sprstdlyscottsmn wrote:The proper thread would have been "Military Aviation >> Military Aircraft of the Cold War"

That said, the F-14 and F/A-18 have very different advantages.

The Tomcat makes more lift per weight.
--- This equates to a tighter turn radius available and a higher turn rate on the low speed side

The Tomcat had no FBW imposed G limit.
--- This equates to a higher peak turn rate, and higher turn rates at smaller radii at higher speed.

The Tomcat had no FBW imposed AoA limit and incredible pitch authority.
-- This equates to the ability to raise the nose under almost any circumstance.

The B model Tomcat had powerful engines.
-- This equates to incredible vertical performance. Pilots say it could begin a loop at 180KIAS. It also demonstrated a "Dirty Double Immelmann" in which during a touch and go the pilot could perform two vertical maneuvers from touchdown speeds with gear, landing flaps, and speed brakes out.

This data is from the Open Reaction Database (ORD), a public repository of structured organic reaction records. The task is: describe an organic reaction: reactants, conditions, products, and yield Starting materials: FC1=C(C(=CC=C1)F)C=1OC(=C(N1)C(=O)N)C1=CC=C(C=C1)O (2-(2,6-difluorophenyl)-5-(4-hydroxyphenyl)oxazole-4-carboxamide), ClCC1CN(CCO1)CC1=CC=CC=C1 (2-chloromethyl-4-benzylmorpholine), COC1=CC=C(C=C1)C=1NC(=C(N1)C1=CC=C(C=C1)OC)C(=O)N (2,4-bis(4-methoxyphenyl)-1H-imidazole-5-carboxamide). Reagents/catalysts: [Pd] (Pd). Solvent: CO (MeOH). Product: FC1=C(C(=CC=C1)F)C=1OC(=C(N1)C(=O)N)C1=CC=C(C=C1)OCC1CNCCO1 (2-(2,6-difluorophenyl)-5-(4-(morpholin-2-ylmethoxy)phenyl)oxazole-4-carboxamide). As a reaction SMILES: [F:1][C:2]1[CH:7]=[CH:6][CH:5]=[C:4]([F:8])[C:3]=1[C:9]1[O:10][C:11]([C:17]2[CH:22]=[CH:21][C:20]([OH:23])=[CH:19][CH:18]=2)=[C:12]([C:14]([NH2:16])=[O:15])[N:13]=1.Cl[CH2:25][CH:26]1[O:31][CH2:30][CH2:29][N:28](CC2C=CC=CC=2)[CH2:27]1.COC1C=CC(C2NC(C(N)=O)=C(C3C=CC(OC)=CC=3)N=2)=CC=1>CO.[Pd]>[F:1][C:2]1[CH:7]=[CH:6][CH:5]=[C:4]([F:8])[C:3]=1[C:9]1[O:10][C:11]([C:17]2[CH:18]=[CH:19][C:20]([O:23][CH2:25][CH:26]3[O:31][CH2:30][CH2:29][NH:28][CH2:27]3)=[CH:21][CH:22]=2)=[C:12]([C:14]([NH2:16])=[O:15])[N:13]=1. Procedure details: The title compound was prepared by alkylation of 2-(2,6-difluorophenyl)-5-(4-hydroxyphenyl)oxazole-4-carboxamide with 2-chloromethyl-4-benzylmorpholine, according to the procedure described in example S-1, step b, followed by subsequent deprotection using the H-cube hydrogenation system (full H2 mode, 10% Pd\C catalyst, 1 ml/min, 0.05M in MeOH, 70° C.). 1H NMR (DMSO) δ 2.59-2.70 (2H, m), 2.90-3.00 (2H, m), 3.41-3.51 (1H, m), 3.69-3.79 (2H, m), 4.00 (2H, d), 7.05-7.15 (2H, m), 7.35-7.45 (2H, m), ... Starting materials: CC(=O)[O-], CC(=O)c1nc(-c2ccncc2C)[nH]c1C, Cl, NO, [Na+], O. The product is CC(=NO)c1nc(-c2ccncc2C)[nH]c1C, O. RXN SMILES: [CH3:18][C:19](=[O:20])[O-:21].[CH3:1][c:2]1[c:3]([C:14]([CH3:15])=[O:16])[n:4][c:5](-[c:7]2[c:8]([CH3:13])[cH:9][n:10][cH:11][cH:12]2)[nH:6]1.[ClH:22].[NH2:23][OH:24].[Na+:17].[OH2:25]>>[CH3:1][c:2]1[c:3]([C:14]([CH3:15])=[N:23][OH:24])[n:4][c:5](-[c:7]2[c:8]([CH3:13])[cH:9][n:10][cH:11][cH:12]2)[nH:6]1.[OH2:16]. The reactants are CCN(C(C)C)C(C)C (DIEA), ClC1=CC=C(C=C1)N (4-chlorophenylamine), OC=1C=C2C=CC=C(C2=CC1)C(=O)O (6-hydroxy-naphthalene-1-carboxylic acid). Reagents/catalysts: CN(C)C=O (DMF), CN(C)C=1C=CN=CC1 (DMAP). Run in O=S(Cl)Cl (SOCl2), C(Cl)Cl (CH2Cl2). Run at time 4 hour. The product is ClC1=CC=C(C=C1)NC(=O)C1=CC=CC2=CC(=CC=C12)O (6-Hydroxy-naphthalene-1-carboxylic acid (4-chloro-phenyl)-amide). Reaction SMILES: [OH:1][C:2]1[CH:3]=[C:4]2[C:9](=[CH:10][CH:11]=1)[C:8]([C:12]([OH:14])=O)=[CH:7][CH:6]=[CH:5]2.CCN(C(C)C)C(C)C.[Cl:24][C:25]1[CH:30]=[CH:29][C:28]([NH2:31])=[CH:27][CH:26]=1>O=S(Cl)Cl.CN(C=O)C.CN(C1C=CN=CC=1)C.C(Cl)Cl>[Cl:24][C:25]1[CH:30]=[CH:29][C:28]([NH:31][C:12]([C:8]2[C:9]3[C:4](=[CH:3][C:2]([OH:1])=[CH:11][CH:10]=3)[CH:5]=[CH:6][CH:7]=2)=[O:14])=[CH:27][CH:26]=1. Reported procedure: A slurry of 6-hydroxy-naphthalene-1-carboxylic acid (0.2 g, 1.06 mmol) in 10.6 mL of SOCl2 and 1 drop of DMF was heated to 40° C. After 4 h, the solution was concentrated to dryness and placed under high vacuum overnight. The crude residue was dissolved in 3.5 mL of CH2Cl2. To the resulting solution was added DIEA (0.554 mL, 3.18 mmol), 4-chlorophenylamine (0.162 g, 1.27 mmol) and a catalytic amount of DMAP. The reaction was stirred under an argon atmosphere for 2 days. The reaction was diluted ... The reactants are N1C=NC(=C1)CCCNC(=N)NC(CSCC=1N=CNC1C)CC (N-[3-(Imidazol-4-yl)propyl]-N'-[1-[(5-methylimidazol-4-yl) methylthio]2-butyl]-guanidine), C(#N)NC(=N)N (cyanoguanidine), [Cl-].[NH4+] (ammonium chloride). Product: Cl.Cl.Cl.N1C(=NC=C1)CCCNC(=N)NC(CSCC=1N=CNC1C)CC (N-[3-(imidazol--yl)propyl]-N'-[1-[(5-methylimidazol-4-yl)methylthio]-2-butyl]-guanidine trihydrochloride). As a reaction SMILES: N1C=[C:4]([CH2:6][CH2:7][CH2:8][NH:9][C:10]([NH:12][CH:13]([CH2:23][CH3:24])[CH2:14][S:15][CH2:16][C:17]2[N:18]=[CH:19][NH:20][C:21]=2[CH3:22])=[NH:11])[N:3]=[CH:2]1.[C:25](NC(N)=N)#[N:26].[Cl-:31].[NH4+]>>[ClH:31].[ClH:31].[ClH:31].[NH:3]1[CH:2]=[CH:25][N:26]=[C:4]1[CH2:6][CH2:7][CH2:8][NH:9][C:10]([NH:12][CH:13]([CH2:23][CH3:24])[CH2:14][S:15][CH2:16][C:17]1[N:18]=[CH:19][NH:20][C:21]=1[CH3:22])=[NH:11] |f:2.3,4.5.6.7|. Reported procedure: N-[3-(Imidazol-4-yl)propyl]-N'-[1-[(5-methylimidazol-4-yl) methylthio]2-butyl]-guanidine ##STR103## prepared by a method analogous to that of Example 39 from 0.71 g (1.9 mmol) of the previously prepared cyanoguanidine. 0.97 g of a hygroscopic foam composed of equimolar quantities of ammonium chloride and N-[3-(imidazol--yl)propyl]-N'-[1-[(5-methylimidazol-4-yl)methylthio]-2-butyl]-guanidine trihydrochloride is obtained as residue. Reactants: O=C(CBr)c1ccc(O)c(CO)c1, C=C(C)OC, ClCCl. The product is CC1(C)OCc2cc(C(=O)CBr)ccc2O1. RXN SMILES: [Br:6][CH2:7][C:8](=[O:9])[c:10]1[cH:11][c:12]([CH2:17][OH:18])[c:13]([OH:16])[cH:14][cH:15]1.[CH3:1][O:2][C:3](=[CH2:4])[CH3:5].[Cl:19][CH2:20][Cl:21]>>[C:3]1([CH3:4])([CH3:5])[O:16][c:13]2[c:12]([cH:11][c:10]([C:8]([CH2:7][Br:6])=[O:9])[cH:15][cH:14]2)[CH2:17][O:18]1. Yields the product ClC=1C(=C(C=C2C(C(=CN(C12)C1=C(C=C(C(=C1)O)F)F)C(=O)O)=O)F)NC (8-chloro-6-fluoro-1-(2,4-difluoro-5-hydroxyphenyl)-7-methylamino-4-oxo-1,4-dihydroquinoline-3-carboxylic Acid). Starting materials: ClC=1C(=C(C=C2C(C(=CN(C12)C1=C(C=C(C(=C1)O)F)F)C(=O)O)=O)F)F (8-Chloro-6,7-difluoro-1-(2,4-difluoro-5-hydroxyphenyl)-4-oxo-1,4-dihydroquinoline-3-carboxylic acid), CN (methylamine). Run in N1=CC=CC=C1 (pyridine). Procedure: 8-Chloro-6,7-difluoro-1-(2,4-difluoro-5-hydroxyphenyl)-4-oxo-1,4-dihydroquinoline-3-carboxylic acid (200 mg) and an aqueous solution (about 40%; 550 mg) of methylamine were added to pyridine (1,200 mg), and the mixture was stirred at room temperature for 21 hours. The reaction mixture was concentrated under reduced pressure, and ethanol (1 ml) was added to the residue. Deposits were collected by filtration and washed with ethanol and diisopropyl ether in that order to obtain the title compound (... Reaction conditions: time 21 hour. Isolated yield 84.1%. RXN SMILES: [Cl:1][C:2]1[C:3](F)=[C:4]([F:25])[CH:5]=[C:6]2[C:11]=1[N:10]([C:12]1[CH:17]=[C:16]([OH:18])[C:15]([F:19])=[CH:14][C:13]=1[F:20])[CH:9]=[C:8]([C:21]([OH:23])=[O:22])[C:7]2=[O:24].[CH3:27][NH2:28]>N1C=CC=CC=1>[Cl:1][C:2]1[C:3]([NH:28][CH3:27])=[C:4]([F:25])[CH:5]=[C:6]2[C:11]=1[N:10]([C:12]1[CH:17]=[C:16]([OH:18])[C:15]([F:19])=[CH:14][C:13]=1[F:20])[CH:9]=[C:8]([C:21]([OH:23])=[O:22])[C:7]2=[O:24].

The Lot 20 Hornet had powerful engines.
-- of this entire group, the Lot 20 F/A-18C had the best subsonic acceleration and sustained turn rates.

The E/F model Hornets have higher AoA limits.
-- These Hornets can reach AoAs that not even the Tomcat can comfortably reach, but it will cost speed.


ALL hornets, not only e/f.

The A/B, early C/D, and E/F models of Hornet have weak engines.


Still much better T/W than f-14a, and without the compressor stall problems

A-D Hornets have the lowest max AoA in the group.
-- This will limit the ability to point the weapon system in some cases.



This is wrong. ALL hornets have amazing high AoA abilities.

For example, see about time 6.15 in this video:

https://youtu.be/7Dk-2zC6Y00
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Unread post07 Sep 2021, 02:43

A-D have a 35 AoA limit. That video gives no indication of anything higher. E/F are more unrestricted, this is even explicitly mentioned in the Manuals. The F-14 is not hard limited like the Hornets, but the E/F have a hard limit above the practical control limit of the Tomcat.